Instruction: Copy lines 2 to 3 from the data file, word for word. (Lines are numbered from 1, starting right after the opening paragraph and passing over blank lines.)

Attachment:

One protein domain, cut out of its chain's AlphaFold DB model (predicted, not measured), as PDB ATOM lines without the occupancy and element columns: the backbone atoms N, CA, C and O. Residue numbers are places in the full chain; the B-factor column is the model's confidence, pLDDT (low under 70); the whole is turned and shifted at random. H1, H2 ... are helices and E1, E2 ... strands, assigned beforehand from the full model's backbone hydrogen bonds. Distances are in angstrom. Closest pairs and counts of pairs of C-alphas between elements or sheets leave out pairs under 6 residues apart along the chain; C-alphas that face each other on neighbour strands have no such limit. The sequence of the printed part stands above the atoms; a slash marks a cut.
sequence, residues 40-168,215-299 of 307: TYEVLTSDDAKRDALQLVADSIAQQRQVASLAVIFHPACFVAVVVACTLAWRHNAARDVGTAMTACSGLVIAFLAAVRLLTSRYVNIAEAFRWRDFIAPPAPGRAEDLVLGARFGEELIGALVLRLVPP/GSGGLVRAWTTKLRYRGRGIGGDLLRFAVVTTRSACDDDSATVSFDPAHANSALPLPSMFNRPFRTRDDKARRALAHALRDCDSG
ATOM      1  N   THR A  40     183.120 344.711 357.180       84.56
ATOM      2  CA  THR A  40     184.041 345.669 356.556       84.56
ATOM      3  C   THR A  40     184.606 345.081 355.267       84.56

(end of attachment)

ATOM      1  N   THR A  40     183.120 344.711 357.180       84.56
ATOM      2  CA  THR A  40     184.041 345.669 356.556       84.56